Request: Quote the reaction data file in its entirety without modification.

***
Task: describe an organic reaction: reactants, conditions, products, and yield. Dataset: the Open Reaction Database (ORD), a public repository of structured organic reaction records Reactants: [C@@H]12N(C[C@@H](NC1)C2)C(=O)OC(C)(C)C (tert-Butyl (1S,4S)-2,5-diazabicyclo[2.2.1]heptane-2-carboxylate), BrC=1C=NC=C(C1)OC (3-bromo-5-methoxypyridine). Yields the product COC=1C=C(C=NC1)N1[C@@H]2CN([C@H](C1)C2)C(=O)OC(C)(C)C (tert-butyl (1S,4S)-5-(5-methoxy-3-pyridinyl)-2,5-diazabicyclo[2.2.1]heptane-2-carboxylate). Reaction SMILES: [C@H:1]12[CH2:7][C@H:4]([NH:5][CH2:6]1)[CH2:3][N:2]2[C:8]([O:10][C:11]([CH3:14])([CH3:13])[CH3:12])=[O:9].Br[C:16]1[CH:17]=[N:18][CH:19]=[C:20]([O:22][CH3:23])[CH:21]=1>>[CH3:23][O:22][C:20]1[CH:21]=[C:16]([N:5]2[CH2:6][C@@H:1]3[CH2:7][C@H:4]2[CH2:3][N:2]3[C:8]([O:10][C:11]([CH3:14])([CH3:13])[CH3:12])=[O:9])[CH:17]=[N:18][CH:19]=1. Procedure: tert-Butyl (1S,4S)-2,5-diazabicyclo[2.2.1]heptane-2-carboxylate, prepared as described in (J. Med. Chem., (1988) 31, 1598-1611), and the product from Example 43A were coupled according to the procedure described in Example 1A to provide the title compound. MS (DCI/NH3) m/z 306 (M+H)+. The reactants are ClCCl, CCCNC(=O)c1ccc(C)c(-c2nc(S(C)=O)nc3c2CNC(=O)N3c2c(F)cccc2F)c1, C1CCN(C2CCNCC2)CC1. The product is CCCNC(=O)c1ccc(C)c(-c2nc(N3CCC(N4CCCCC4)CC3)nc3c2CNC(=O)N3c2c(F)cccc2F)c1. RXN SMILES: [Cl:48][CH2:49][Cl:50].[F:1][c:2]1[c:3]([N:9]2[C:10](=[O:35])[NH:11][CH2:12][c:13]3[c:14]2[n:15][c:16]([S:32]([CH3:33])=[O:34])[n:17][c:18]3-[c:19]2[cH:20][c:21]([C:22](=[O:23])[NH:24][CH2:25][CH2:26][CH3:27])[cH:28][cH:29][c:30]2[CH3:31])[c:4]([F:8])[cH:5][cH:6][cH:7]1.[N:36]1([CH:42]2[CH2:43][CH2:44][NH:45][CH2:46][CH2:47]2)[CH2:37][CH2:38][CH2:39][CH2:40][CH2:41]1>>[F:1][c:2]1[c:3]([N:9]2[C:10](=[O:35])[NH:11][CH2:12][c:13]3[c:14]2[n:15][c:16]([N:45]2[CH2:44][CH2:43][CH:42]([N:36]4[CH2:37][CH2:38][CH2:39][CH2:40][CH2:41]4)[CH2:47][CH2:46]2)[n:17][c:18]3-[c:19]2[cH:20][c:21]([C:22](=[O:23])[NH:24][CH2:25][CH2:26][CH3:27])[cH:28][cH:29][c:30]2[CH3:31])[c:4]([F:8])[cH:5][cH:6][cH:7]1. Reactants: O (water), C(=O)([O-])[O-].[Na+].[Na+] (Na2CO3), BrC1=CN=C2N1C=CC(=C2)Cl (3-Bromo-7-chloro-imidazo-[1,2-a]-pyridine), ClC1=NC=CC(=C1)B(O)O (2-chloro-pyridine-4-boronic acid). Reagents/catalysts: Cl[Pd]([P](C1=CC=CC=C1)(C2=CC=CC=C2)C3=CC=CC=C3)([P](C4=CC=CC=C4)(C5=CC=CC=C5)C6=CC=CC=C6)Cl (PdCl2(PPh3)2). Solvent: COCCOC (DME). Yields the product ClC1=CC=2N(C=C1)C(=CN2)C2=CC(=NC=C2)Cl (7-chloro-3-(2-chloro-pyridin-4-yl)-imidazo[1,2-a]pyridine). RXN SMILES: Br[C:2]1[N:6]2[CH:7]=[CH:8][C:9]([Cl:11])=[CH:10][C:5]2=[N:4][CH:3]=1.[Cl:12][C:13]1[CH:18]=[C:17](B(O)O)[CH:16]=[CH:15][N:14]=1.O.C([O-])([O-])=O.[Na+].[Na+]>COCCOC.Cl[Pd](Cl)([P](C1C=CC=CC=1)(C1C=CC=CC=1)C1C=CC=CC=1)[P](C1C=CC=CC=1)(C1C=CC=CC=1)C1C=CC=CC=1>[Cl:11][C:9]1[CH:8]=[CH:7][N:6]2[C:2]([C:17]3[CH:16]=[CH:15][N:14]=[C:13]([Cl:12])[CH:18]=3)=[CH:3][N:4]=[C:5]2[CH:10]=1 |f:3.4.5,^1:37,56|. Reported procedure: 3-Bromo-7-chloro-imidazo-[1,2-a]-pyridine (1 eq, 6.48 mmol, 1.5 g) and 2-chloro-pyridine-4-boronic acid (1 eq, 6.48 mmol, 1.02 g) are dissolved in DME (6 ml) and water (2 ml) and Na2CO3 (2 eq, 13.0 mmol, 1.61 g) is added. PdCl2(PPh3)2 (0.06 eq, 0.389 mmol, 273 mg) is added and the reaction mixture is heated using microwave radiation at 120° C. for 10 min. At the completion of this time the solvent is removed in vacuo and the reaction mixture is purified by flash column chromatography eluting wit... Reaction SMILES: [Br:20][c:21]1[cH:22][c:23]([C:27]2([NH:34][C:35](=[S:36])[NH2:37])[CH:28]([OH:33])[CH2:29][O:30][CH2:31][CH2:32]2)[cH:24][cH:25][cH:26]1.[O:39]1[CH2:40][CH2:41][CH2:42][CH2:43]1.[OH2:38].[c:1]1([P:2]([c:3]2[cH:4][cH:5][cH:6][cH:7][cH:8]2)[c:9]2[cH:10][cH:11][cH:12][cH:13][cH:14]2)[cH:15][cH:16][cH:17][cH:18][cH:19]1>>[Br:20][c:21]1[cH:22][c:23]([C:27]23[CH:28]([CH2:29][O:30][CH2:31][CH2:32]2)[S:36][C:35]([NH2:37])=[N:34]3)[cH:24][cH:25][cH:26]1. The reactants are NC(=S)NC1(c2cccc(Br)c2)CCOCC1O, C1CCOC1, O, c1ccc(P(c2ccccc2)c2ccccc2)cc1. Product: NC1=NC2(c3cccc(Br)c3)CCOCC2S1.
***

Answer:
Task: describe an organic reaction: reactants, conditions, products, and yield. Dataset: the Open Reaction Database (ORD), a public repository of structured organic reaction records Reactants: [C@@H]12N(C[C@@H](NC1)C2)C(=O)OC(C)(C)C (tert-Butyl (1S,4S)-2,5-diazabicyclo[2.2.1]heptane-2-carboxylate), BrC=1C=NC=C(C1)OC (3-bromo-5-methoxypyridine). Yields the product COC=1C=C(C=NC1)N1[C@@H]2CN([C@H](C1)C2)C(=O)OC(C)(C)C (tert-butyl (1S,4S)-5-(5-methoxy-3-pyridinyl)-2,5-diazabicyclo[2.2.1]heptane-2-carboxylate). Reaction SMILES: [C@H:1]12[CH2:7][C@H:4]([NH:5][CH2:6]1)[CH2:3][N:2]2[C:8]([O:10][C:11]([CH3:14])([CH3:13])[CH3:12])=[O:9].Br[C:16]1[CH:17]=[N:18][CH:19]=[C:20]([O:22][CH3:23])[CH:21]=1>>[CH3:23][O:22][C:20]1[CH:21]=[C:16]([N:5]2[CH2:6][C@@H:1]3[CH2:7][C@H:4]2[CH2:3][N:2]3[C:8]([O:10][C:11]([CH3:14])([CH3:13])[CH3:12])=[O:9])[CH:17]=[N:18][CH:19]=1. Procedure: tert-Butyl (1S,4S)-2,5-diazabicyclo[2.2.1]heptane-2-carboxylate, prepared as described in (J. Med. Chem., (1988) 31, 1598-1611), and the product from Example 43A were coupled according to the procedure described in Example 1A to provide the title compound. MS (DCI/NH3) m/z 306 (M+H)+. The reactants are ClCCl, CCCNC(=O)c1ccc(C)c(-c2nc(S(C)=O)nc3c2CNC(=O)N3c2c(F)cccc2F)c1, C1CCN(C2CCNCC2)CC1. The product is CCCNC(=O)c1ccc(C)c(-c2nc(N3CCC(N4CCCCC4)CC3)nc3c2CNC(=O)N3c2c(F)cccc2F)c1. RXN SMILES: [Cl:48][CH2:49][Cl:50].[F:1][c:2]1[c:3]([N:9]2[C:10](=[O:35])[NH:11][CH2:12][c:13]3[c:14]2[n:15][c:16]([S:32]([CH3:33])=[O:34])[n:17][c:18]3-[c:19]2[cH:20][c:21]([C:22](=[O:23])[NH:24][CH2:25][CH2:26][CH3:27])[cH:28][cH:29][c:30]2[CH3:31])[c:4]([F:8])[cH:5][cH:6][cH:7]1.[N:36]1([CH:42]2[CH2:43][CH2:44][NH:45][CH2:46][CH2:47]2)[CH2:37][CH2:38][CH2:39][CH2:40][CH2:41]1>>[F:1][c:2]1[c:3]([N:9]2[C:10](=[O:35])[NH:11][CH2:12][c:13]3[c:14]2[n:15][c:16]([N:45]2[CH2:44][CH2:43][CH:42]([N:36]4[CH2:37][CH2:38][CH2:39][CH2:40][CH2:41]4)[CH2:47][CH2:46]2)[n:17][c:18]3-[c:19]2[cH:20][c:21]([C:22](=[O:23])[NH:24][CH2:25][CH2:26][CH3:27])[cH:28][cH:29][c:30]2[CH3:31])[c:4]([F:8])[cH:5][cH:6][cH:7]1. Reactants: O (water), C(=O)([O-])[O-].[Na+].[Na+] (Na2CO3), BrC1=CN=C2N1C=CC(=C2)Cl (3-Bromo-7-chloro-imidazo-[1,2-a]-pyridine), ClC1=NC=CC(=C1)B(O)O (2-chloro-pyridine-4-boronic acid). Reagents/catalysts: Cl[Pd]([P](C1=CC=CC=C1)(C2=CC=CC=C2)C3=CC=CC=C3)([P](C4=CC=CC=C4)(C5=CC=CC=C5)C6=CC=CC=C6)Cl (PdCl2(PPh3)2). Solvent: COCCOC (DME). Yields the product ClC1=CC=2N(C=C1)C(=CN2)C2=CC(=NC=C2)Cl (7-chloro-3-(2-chloro-pyridin-4-yl)-imidazo[1,2-a]pyridine). RXN SMILES: Br[C:2]1[N:6]2[CH:7]=[CH:8][C:9]([Cl:11])=[CH:10][C:5]2=[N:4][CH:3]=1.[Cl:12][C:13]1[CH:18]=[C:17](B(O)O)[CH:16]=[CH:15][N:14]=1.O.C([O-])([O-])=O.[Na+].[Na+]>COCCOC.Cl[Pd](Cl)([P](C1C=CC=CC=1)(C1C=CC=CC=1)C1C=CC=CC=1)[P](C1C=CC=CC=1)(C1C=CC=CC=1)C1C=CC=CC=1>[Cl:11][C:9]1[CH:8]=[CH:7][N:6]2[C:2]([C:17]3[CH:16]=[CH:15][N:14]=[C:13]([Cl:12])[CH:18]=3)=[CH:3][N:4]=[C:5]2[CH:10]=1 |f:3.4.5,^1:37,56|. Reported procedure: 3-Bromo-7-chloro-imidazo-[1,2-a]-pyridine (1 eq, 6.48 mmol, 1.5 g) and 2-chloro-pyridine-4-boronic acid (1 eq, 6.48 mmol, 1.02 g) are dissolved in DME (6 ml) and water (2 ml) and Na2CO3 (2 eq, 13.0 mmol, 1.61 g) is added. PdCl2(PPh3)2 (0.06 eq, 0.389 mmol, 273 mg) is added and the reaction mixture is heated using microwave radiation at 120° C. for 10 min. At the completion of this time the solvent is removed in vacuo and the reaction mixture is purified by flash column chromatography eluting wit... Reaction SMILES: [Br:20][c:21]1[cH:22][c:23]([C:27]2([NH:34][C:35](=[S:36])[NH2:37])[CH:28]([OH:33])[CH2:29][O:30][CH2:31][CH2:32]2)[cH:24][cH:25][cH:26]1.[O:39]1[CH2:40][CH2:41][CH2:42][CH2:43]1.[OH2:38].[c:1]1([P:2]([c:3]2[cH:4][cH:5][cH:6][cH:7][cH:8]2)[c:9]2[cH:10][cH:11][cH:12][cH:13][cH:14]2)[cH:15][cH:16][cH:17][cH:18][cH:19]1>>[Br:20][c:21]1[cH:22][c:23]([C:27]23[CH:28]([CH2:29][O:30][CH2:31][CH2:32]2)[S:36][C:35]([NH2:37])=[N:34]3)[cH:24][cH:25][cH:26]1. The reactants are NC(=S)NC1(c2cccc(Br)c2)CCOCC1O, C1CCOC1, O, c1ccc(P(c2ccccc2)c2ccccc2)cc1. Product: NC1=NC2(c3cccc(Br)c3)CCOCC2S1.